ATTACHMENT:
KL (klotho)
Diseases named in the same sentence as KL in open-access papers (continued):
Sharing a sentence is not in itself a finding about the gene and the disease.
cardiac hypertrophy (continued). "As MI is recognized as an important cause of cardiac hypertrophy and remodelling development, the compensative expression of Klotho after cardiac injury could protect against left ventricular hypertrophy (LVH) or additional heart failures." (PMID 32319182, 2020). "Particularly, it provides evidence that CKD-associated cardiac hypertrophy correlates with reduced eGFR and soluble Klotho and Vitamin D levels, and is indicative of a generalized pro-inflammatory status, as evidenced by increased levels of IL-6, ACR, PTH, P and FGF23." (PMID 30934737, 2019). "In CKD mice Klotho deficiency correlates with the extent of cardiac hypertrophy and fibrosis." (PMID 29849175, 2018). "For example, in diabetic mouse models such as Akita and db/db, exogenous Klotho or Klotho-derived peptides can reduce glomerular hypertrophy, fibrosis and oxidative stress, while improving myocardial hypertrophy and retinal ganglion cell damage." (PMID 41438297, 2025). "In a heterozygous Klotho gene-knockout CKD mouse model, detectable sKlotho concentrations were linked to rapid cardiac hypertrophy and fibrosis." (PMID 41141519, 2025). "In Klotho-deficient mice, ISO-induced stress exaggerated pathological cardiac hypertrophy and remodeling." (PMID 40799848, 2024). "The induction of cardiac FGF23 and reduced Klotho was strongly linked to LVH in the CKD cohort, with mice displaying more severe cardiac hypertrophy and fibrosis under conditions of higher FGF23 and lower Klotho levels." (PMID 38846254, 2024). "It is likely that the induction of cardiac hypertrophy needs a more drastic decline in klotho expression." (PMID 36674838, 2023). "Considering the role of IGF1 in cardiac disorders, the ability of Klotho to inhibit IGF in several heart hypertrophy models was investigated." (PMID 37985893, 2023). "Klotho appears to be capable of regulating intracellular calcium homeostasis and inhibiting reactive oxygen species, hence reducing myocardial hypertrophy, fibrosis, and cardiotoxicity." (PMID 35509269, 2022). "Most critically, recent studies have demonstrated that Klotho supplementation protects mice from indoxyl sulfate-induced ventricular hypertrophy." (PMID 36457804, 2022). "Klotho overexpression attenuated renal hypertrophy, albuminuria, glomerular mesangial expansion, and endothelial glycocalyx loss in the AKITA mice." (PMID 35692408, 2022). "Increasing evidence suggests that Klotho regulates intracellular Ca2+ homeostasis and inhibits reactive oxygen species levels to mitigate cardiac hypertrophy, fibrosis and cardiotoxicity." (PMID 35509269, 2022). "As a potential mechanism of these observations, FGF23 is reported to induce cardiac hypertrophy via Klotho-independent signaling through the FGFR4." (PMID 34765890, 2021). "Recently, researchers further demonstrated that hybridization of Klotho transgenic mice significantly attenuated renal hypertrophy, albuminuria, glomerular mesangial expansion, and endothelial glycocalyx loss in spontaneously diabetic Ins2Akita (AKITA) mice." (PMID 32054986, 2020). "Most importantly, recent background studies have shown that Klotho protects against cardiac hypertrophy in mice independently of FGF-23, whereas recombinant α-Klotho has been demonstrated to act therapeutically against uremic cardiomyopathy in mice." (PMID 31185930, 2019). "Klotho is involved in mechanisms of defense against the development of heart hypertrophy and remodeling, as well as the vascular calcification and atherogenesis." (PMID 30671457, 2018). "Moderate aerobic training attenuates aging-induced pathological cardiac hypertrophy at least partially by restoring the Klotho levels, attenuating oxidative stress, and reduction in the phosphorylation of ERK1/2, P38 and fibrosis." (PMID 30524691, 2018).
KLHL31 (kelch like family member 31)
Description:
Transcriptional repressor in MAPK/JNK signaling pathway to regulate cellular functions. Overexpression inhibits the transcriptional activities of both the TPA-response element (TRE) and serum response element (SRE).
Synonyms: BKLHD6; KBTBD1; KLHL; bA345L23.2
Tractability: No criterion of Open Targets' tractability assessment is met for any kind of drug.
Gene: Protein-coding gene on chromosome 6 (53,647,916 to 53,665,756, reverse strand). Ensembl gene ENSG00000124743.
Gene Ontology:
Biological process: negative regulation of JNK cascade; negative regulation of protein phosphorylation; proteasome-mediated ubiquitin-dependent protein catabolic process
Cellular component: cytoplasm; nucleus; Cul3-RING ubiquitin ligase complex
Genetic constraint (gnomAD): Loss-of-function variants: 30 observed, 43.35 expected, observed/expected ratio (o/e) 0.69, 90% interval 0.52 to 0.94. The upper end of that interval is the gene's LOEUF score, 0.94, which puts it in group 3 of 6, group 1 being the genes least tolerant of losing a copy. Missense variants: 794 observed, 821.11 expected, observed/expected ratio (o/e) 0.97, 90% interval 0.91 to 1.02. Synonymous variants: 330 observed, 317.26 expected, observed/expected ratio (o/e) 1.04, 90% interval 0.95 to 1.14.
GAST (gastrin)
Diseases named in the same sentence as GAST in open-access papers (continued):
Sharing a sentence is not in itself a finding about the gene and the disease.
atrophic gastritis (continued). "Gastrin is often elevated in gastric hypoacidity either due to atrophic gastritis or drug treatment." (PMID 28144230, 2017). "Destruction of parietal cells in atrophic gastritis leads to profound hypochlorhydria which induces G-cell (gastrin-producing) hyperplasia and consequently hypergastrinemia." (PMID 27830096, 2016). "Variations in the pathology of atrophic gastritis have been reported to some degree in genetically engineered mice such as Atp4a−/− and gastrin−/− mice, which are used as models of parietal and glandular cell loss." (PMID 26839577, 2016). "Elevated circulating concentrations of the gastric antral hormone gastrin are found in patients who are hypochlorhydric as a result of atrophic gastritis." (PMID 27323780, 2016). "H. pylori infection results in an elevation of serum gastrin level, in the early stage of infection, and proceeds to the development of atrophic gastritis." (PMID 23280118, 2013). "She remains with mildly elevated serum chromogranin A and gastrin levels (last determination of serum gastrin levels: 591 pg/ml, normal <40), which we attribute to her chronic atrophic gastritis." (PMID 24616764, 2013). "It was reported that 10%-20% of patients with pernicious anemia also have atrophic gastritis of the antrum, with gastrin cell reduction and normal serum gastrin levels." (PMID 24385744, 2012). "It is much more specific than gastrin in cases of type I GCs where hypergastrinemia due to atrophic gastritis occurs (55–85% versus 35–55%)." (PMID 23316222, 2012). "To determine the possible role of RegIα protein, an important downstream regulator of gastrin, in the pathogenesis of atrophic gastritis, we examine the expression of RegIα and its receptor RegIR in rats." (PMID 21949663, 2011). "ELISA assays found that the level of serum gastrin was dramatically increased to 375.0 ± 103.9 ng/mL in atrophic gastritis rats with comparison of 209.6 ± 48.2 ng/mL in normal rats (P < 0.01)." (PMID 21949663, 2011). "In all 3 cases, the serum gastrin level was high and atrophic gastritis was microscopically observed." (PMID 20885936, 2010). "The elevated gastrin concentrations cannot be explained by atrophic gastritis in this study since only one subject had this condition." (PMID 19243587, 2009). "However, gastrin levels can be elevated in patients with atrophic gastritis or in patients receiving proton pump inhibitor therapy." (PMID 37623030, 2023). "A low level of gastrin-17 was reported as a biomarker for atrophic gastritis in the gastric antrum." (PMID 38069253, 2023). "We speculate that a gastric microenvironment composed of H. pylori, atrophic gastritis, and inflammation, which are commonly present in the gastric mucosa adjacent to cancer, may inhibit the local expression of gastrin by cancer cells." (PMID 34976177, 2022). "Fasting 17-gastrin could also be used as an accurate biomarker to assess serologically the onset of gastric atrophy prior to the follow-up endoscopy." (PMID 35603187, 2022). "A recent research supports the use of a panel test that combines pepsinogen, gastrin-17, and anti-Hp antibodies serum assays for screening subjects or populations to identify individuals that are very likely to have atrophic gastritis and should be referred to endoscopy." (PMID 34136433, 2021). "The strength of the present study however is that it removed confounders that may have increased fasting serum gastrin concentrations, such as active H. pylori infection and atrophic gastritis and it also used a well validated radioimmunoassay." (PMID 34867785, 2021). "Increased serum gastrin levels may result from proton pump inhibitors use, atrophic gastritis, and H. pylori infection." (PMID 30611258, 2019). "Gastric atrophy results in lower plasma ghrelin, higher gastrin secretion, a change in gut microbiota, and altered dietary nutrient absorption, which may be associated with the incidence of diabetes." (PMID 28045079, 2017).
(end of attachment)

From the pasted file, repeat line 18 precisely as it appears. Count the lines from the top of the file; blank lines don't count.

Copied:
atrophic gastritis (continued). "Gastrin is often elevated in gastric hypoacidity either due to atrophic gastritis or drug treatment." (PMID 28144230, 2017). "Destruction of parietal cells in atrophic gastritis leads to profound hypochlorhydria which induces G-cell (gastrin-producing) hyperplasia and consequently hypergastrinemia." (PMID 27830096, 2016). "Variations in the pathology of atrophic gastritis have been reported to some degree in genetically engineered mice such as Atp4a−/− and gastrin−/− mice, which are used as models of parietal and glandular cell loss." (PMID 26839577, 2016). "Elevated circulating concentrations of the gastric antral hormone gastrin are found in patients who are hypochlorhydric as a result of atrophic gastritis." (PMID 27323780, 2016). "H. pylori infection results in an elevation of serum gastrin level, in the early stage of infection, and proceeds to the development of atrophic gastritis." (PMID 23280118, 2013). "She remains with mildly elevated serum chromogranin A and gastrin levels (last determination of serum gastrin levels: 591 pg/ml, normal <40), which we attribute to her chronic atrophic gastritis." (PMID 24616764, 2013). "It was reported that 10%-20% of patients with pernicious anemia also have atrophic gastritis of the antrum, with gastrin cell reduction and normal serum gastrin levels." (PMID 24385744, 2012). "It is much more specific than gastrin in cases of type I GCs where hypergastrinemia due to atrophic gastritis occurs (55–85% versus 35–55%)." (PMID 23316222, 2012). "To determine the possible role of RegIα protein, an important downstream regulator of gastrin, in the pathogenesis of atrophic gastritis, we examine the expression of RegIα and its receptor RegIR in rats." (PMID 21949663, 2011). "ELISA assays found that the level of serum gastrin was dramatically increased to 375.0 ± 103.9 ng/mL in atrophic gastritis rats with comparison of 209.6 ± 48.2 ng/mL in normal rats (P < 0.01)." (PMID 21949663, 2011). "In all 3 cases, the serum gastrin level was high and atrophic gastritis was microscopically observed." (PMID 20885936, 2010). "The elevated gastrin concentrations cannot be explained by atrophic gastritis in this study since only one subject had this condition." (PMID 19243587, 2009). "However, gastrin levels can be elevated in patients with atrophic gastritis or in patients receiving proton pump inhibitor therapy." (PMID 37623030, 2023). "A low level of gastrin-17 was reported as a biomarker for atrophic gastritis in the gastric antrum." (PMID 38069253, 2023). "We speculate that a gastric microenvironment composed of H. pylori, atrophic gastritis, and inflammation, which are commonly present in the gastric mucosa adjacent to cancer, may inhibit the local expression of gastrin by cancer cells." (PMID 34976177, 2022). "Fasting 17-gastrin could also be used as an accurate biomarker to assess serologically the onset of gastric atrophy prior to the follow-up endoscopy." (PMID 35603187, 2022). "A recent research supports the use of a panel test that combines pepsinogen, gastrin-17, and anti-Hp antibodies serum assays for screening subjects or populations to identify individuals that are very likely to have atrophic gastritis and should be referred to endoscopy." (PMID 34136433, 2021). "The strength of the present study however is that it removed confounders that may have increased fasting serum gastrin concentrations, such as active H. pylori infection and atrophic gastritis and it also used a well validated radioimmunoassay." (PMID 34867785, 2021). "Increased serum gastrin levels may result from proton pump inhibitors use, atrophic gastritis, and H. pylori infection." (PMID 30611258, 2019). "Gastric atrophy results in lower plasma ghrelin, higher gastrin secretion, a change in gut microbiota, and altered dietary nutrient absorption, which may be associated with the incidence of diabetes." (PMID 28045079, 2017).